In Focus    |    01.2024

Beyond pure H2O – Watsons Water adventures

Water is water – except when the water is special water! However, innovating with water is a huge challenge. Second only to oxygen for its necessity to life, it’s also the second simplest molecule, a mere two hydrogens and one oxygen. Determining how to create more wet value is a greater challenge than for any other consumer product. Undaunted, the Watsons Water team is diving right into the product innovation pool.

Water’s fundamental nature means it can’t be patented. Anyone can develop their own water product and compete on cost (and they often do).

So where does this leave the innovators in the water world?

First up, some trends in consumer preference that can be addressed. One is the recognition that highly sugared beverages (especially carbonated drinks) are definitely not part of a healthy diet. The increasing desire for sugarless beverages often drives people to say “Just water” when considering how to quench their thirst. But this brings us back to “Which water?”

Water’s fundamental nature means it can’t be patented.

Does a water by any other name taste as sweet?

For many years, Watsons Water touted itself boldly as “PURE” – just water, thank you. This arose in an era when the general public was suspicious about any potential impurities in water. Pure water, in addition for drinking straight up, was perfect for making baby formula, for example, or washing your face, catering to those with sensitive skin.

Later, some people found the lab-distilled image to be too pure – while others still thought it the main selling point. The Watsons Water team, then and now, considers market trends in how people feel about the source of water. That doesn’t mean they copy whatever the latest trend is. While springwater has built brands, many dislike the environmental impact of water that has been shipped around the world when local water will do.

But what does it DO?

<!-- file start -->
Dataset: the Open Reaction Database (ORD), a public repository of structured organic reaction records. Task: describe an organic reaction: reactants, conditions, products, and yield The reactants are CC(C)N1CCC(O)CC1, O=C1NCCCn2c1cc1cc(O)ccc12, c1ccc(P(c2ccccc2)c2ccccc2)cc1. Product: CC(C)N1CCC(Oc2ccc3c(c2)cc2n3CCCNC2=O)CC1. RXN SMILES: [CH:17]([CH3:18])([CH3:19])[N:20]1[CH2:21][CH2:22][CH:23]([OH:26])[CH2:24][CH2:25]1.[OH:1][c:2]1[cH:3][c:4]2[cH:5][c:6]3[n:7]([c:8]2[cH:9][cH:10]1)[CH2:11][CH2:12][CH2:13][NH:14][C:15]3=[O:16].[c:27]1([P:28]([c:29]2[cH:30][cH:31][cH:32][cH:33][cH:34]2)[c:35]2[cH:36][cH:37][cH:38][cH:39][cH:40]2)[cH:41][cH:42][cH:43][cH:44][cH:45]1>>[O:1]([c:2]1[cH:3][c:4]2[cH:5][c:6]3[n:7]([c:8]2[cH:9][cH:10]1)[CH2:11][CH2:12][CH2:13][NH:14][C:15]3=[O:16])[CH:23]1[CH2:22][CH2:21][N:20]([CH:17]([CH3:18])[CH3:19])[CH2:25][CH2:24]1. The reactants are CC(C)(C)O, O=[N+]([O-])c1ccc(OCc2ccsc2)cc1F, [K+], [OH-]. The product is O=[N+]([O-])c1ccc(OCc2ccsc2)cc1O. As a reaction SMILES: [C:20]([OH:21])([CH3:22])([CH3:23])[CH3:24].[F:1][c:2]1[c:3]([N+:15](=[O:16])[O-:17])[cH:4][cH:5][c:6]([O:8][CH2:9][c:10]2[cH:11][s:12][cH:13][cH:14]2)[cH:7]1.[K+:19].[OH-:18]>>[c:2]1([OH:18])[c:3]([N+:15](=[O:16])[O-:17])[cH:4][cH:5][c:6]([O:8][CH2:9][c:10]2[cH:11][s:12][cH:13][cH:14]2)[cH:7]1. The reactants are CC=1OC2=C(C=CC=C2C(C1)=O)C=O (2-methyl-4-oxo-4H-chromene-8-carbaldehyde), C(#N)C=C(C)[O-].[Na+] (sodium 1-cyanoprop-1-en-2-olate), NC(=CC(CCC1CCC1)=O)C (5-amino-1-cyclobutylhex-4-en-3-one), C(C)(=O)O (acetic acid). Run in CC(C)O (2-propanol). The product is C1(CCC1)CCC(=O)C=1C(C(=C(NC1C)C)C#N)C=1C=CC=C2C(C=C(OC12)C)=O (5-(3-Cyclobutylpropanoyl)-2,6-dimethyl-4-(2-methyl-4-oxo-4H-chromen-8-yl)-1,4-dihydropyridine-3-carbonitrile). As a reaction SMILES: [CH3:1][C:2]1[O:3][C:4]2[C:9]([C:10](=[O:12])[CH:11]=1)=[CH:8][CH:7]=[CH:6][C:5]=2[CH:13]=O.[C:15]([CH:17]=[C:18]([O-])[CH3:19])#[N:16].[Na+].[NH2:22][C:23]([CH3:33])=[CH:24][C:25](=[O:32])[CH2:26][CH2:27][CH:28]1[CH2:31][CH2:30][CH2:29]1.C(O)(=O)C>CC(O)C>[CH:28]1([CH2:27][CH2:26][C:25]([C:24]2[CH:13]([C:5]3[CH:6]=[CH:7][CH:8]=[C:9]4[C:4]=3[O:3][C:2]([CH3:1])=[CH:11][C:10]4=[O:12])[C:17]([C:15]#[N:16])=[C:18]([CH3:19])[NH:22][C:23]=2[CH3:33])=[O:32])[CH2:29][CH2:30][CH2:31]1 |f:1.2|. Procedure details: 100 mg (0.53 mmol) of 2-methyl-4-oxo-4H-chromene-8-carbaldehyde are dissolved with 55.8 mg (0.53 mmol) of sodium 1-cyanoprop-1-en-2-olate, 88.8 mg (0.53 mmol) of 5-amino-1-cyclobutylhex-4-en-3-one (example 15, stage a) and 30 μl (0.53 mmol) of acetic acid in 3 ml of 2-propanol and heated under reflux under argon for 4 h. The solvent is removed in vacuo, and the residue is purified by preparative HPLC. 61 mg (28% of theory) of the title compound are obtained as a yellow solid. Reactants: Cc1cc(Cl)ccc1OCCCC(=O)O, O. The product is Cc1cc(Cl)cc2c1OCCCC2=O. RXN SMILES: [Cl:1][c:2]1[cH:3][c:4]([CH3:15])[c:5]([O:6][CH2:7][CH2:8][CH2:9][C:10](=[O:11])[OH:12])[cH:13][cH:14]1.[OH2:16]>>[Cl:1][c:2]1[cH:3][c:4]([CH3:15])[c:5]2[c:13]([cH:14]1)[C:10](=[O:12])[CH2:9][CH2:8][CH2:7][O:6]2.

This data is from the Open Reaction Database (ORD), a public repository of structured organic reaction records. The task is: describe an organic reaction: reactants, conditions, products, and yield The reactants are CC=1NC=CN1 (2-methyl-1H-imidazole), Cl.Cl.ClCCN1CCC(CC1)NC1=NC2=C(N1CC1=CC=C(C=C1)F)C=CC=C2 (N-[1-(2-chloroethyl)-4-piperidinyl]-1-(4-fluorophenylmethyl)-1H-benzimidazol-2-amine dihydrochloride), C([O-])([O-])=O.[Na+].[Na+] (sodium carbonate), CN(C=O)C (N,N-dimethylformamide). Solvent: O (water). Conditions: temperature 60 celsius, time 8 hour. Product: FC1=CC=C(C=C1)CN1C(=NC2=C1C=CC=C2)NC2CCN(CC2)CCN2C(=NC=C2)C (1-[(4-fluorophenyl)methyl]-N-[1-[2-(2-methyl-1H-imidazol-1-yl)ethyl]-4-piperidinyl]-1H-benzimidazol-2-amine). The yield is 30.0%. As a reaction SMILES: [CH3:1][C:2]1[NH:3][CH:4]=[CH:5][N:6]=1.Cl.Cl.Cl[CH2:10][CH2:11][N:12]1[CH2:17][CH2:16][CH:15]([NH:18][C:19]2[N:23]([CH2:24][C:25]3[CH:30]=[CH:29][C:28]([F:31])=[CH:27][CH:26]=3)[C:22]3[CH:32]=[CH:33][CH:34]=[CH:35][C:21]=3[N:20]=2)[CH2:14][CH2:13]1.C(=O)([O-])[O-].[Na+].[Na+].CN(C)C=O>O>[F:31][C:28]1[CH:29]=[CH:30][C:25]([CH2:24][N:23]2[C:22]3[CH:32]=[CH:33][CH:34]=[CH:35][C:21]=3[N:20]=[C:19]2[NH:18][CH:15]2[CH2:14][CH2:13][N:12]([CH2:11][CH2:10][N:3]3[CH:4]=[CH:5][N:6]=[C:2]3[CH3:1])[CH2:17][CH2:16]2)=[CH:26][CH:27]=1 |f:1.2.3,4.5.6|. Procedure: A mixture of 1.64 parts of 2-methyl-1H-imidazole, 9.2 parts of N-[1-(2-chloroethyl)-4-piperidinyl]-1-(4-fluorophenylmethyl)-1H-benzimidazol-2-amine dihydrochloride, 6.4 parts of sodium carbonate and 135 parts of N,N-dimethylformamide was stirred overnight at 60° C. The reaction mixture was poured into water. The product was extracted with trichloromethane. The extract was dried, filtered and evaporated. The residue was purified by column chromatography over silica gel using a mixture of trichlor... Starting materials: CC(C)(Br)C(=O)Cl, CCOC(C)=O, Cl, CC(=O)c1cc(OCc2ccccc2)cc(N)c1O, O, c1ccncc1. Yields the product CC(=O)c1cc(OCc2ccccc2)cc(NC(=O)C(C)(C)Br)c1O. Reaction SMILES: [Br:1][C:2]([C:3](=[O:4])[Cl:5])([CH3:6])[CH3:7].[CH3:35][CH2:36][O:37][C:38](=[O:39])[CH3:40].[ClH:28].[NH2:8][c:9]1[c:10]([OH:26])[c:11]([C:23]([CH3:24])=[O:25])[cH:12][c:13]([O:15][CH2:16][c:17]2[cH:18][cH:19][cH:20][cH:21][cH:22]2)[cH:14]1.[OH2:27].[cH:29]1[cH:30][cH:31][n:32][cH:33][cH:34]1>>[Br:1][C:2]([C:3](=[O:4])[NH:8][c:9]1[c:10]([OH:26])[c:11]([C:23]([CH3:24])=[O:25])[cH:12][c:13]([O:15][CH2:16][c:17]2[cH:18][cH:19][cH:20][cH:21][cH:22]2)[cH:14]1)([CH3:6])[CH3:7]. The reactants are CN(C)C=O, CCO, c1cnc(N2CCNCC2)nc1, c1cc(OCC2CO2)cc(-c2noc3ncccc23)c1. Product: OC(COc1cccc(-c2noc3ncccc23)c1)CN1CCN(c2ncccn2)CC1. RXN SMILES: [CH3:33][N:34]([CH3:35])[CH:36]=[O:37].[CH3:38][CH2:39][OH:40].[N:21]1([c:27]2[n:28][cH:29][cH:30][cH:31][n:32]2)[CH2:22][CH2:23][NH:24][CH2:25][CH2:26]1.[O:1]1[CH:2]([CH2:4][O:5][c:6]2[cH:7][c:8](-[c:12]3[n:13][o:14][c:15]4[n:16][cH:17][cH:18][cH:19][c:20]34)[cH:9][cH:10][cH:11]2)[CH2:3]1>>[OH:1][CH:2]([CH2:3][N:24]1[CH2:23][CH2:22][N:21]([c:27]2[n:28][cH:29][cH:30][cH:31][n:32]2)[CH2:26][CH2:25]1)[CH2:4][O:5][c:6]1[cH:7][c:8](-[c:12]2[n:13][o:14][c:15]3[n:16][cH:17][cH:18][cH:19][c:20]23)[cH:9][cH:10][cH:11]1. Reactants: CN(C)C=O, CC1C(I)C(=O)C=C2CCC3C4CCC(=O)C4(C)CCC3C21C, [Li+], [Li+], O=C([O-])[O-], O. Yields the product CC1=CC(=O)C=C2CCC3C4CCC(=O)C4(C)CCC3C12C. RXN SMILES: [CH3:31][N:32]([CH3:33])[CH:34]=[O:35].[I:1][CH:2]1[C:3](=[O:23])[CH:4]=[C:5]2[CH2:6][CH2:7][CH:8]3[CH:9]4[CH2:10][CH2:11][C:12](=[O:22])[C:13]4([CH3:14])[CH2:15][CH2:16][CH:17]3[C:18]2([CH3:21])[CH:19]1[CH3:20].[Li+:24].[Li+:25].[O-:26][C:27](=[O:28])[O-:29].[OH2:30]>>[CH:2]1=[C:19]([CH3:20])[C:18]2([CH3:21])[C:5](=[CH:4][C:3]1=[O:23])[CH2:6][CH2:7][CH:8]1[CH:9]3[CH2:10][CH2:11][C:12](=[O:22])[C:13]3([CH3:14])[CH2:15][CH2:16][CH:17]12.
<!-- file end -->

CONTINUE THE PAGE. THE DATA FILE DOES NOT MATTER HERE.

If a water product just adds flavour or colour with no health benefit, consumers will perceive it as being needlessly full of artificial additives. But even healthy additives pose challenges.

If a vitamin C additive makes the water look orange and taste citrusy and acidic, it will (in many markets) be perceived as a light juice, turning off those who want the vitamin C but think juice is not as good for them as water. In fact, ascorbic acid (vitamin C) supplements appear off-white, light tan or light grey. However, none of these colours make a water product look attractive; they make it look suspect. So companies that provide supplements for beverages are constantly conducting research into different variations of supplements that appear, dissolve and react differently in different formulations (read more here). The water innovators at Watsons Water have to keep abreast of the latest research and advances in additive formulation to ensure their competitors don’t get ahead of them and introduce a product that could have been a win for Watsons Water.

Two recent winners in the innovation game are Watson’s Alkaline 9.0 Water and Ion Water. Their packaging is different from the now classic Watsons Water elegant double cap design, to distinguish it from its forebears.


While springwater has built brands, many dislike the environmental impact of water that has been shipped around the world when local water will do.

However, the green and blue colour distinctions have been kept. The Alkaline water bottle is blue – the same colour as a pH strip showing alkaline properties (that many people remember from high school chemistry). Alkaline is the opposite of acidic and the “9.0” in the name indicates it has a pH of 9 (vs a neutral pH of 7.0). Many people are keen to reduce the acidity in their bodies, starting in the gut, where an overly acidic environment can overwhelm the stomach’s mucous membrane and potentially lead to ulcers. Proponents sometimes claim that alkaline water helps neutralise acidity and promotes a healthy lifestyle. Either way, it’s proving a hit with consumers – and it’s definitely a water product.

Two recent winners in the innovation game are Watson’s Alkaline 9.0 Water and Ion Water.

The new green water is Watson’s Ion Water. The ions, in this instance, are the dissolved components of sodium chloride, potassium bicarbonate, calcium chloride and magnesium sulphate. This speaks to the growing awareness of the role of the ionic form of these products in helping the body to absorb water and rehydrate faster. A little like sports clothing fashion (how many people wearing Nike shoes around town are really going to play basketball?), athletes are leading the general public in their choice of drinks. Old-school sports beverages had high levels of energy-boosting sugar – which really isn’t needed for daily life. A no-sugar ionic alternative is vastly preferable to many consumers.

These are just two of the latest innovations from the Watsons Water team that answer public demand and are capitalising on changes in thinking about how to consume the most important liquid of life. As scientific understanding flows into popular opinion, the market mood will move again – and Watsons Water will be there to answer the people’s needs.

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